This was a successful American mission to bomb Japan’s mainland in retaliation to the Pearl Harbor Attack. It was America’s first air operation against Japan, and bolstered the hopes of America for defeating the Japanese in WWII. However, Chiang Kai-shek’s Nationalist troops in China were left to bear the brunt of the consequences of this raid because the Japanese launched their longest attack against China following the raid.
  • Detroit Riot of 1943

    Detroit Riot of 1943
    This was one of the worst riots that occurred during WWII. It was rooted in the tension that had grown from the migration of black people to the city seeking jobs. This caused the white population to push back, trying to discourage them from entering their neighborhoods. A fistfight in an amusement park between a black and a white man dissolved into 24 hours of rioting, looting, burning, and brawling. FDR sent 6,000 federal troops to break it the tension. 25 black and 9 white people died.
  • Tehran Conference

    Tehran Conference
    This was a 3-day conference in Tehran, Iran, in which FDR, Winston Churchill, and Joseph Stalin, discussed how to end WWII. By the conclusion of the conference, Britain and America had agreed to the D-Day invasion in northern France, and the Soviets had agreed to act as a diversion on the Eastern Front. Stalin also agreed to join America in pacifying Japan once Germany had been defeated.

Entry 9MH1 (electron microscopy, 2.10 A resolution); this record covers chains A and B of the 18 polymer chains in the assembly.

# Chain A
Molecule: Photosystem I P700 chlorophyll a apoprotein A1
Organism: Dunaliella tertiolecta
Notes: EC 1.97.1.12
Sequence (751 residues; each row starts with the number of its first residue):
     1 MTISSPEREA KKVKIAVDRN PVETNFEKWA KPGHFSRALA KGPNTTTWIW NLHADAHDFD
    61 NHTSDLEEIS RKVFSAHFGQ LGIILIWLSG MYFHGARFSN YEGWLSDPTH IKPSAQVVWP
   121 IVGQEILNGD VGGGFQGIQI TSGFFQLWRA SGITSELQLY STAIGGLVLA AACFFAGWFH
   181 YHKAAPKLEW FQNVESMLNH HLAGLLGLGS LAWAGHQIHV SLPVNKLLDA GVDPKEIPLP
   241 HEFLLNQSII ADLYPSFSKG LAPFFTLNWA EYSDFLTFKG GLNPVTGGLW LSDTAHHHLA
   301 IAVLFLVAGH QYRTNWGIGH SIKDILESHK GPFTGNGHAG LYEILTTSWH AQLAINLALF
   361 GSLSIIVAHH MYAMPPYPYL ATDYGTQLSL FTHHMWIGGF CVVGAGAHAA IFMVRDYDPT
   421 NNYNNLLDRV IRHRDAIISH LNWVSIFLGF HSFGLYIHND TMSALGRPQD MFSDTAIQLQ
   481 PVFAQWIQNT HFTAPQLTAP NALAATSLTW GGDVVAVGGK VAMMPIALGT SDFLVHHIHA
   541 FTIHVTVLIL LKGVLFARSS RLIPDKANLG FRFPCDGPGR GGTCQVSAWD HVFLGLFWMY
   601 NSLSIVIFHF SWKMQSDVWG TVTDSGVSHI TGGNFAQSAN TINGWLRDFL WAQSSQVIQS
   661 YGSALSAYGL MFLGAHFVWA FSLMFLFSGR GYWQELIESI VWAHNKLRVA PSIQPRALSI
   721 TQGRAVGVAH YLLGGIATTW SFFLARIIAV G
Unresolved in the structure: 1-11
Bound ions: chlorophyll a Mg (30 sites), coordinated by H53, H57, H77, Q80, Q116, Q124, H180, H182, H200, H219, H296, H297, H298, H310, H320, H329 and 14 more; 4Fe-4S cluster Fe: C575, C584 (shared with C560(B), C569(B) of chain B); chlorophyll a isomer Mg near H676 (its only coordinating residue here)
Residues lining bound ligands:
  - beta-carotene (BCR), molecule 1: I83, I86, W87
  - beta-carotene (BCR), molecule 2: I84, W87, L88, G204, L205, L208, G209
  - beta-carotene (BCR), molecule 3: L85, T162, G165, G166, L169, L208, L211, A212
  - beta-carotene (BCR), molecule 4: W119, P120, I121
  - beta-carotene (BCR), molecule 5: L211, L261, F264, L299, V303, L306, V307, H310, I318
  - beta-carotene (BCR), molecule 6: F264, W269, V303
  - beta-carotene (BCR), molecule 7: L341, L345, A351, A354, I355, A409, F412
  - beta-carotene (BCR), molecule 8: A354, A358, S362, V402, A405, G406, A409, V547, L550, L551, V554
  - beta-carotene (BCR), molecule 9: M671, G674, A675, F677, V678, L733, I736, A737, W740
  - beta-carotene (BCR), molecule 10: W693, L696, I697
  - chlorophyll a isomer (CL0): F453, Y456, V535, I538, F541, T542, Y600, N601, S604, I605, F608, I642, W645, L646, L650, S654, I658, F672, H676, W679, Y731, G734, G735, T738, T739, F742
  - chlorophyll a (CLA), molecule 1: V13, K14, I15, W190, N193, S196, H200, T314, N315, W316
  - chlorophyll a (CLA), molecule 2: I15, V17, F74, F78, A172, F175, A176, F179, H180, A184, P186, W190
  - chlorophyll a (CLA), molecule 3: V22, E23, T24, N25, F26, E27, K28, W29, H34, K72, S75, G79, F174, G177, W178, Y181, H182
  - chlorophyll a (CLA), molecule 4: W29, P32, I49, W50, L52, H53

• Operation Overlord

    Operation Overlord
    The Battle of Normandy heralded the beginning of the end of WWII. It was an extensive invasion of combined American, Canadian, and British forces who landed on five beaches in northern France and began pushing through the land. The ambitious offense began in June and lasted until August, and the Allies successfully freed France.
  • Franklin D. Roosevelt dies

    Franklin D. Roosevelt dies
    Roosevelt was and is the only president who was ever elected for four terms. Unfortunately, he died early in his fourth term from cerebral hemorrhage just a few months before WWII ended. He had been a faithful shepherd for the U.S. and maintained a “good neighbor” throughout the atrocious war, first supplying aid to France and Britain and then guiding America fully into the war after the attack on Pearl Harbor. He continues to be well-known as one of the best presidents in America's history.